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On Chut Wutty and Journalist Protection in Cambodia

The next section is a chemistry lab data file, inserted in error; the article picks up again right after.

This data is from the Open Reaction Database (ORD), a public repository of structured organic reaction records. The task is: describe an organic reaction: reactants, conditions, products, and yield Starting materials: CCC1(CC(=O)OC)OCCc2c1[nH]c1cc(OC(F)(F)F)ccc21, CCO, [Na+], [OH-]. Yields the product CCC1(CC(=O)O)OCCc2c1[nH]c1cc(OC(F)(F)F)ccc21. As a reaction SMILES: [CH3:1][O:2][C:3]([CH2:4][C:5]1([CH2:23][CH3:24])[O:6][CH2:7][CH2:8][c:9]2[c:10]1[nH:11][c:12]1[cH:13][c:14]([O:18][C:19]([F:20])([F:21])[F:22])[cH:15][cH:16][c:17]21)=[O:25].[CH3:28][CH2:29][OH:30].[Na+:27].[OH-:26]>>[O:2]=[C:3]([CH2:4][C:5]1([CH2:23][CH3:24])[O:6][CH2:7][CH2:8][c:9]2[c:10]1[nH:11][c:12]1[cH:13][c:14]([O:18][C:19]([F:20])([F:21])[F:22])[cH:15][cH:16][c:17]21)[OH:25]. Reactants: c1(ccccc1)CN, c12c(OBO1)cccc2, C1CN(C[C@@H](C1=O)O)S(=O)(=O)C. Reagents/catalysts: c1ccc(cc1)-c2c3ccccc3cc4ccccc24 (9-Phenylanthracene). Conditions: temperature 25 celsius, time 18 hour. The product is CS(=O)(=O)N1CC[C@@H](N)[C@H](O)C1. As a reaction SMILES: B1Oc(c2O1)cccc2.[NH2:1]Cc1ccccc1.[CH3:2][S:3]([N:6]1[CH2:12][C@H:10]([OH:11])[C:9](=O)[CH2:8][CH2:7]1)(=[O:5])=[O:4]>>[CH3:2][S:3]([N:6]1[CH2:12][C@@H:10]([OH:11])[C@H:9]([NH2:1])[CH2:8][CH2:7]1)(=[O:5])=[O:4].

Photo: KhmerNz I’m sure most of us are familiar with this famous quote from Nazi propaganda minister Joseph Goebbels: “If you repeat a lie often enough, it becomes the truth.” Personally, I prefer the much more humorous George Costanza line in a Seinfeld episode when Jerry is trying to defeat a polygraph test being given to him by his girlfriend. “Remember Jerry, it’s not a lie, if you believe it.” The Cambodian military police must be adherents to both of these strains of belief. It’s the only way one can explain their incredible and, one might say delusional explanation of the events of last Wednesday night in Koh Kong Province where environmental activist Chut Wutty was gunned down by one or more people in the employ of the Cambodian military, a story which has now gone global. See if you can follow without having your head explode: The military policeman who allegedly shot the activist, In Ratana, was also killed that fateful night. The preliminary report indicated that a bullet ricocheted off of Chut Wutty’s car and hit the policeman. Let’s pause for a moment and digest that one. Have you ever heard of a bullet bouncing off a car and striking the person who initially pulled the trigger? Maybe in Hollywood. Is it possible? I suppose anything is possible. Is it likely? Probably not. The military apparently didn’t think it was possible either. Within a day, the report changed to say that In Ratana had instead committed suicide, shooting himself twice with his own AK-47, once in the stomach and once in the chest. Now I’m no expert on the matter, but I would think that if one wanted to kill oneself with a gun, the preferred method would be a single bullet to the head with a convenient handgun, ending everything quickly. I would not think it prudent to use an assault rifle to shoot myself not once but twice in my body, prolonging my pain and suffering. Muddying the picture still further is the fact that the two female journalists accompanying Chut Wutty – Ukrainian/Canadian national Olesia Plokhii and native Khmer Phorn Bopha – were taken into police custody, after which they offered unclear reports of the night’s events to The Cambodia Daily. According to the journalists, they only heard two shots fired. This seems impossible if Chut Wutty was fatally shot at least once, and In Ratana shot himself twice. Right there that is already three shots. Moreover, despite being only meters away, they said they didn’t know for certain who fired the bullets. The Cambodian government has announced that it will form a committee to investigate the events of the evening. However, the longer this drags on, the more questions will be asked. Is someone being protected by the military police and/or government? Why would In Ratana decide to end his own life? How many bullets were actually fired? And will there be statements from the two journalists? The Committee to Protect Journalists, a New York-based nonprofit organization dedicated to preventing press censorship abroad has gotten involved, presumably to assist Ms. Plokhii, an associate of mine who has not responded to email requests for comments so far. I believe there is more to this story, but the only way I think we will find out is if Ms. Plokhii exits stage right and tells her story outside Cambodia. Of course, she has to consider the fate of her colleague at The Cambodia Daily, Ms. Bopha, who has no option to leave the country as she is a Cambodian citizen. Sadly, it seems quite possible that several hours of Cambodian police interrogation may mean that the truth of what happened will never be known.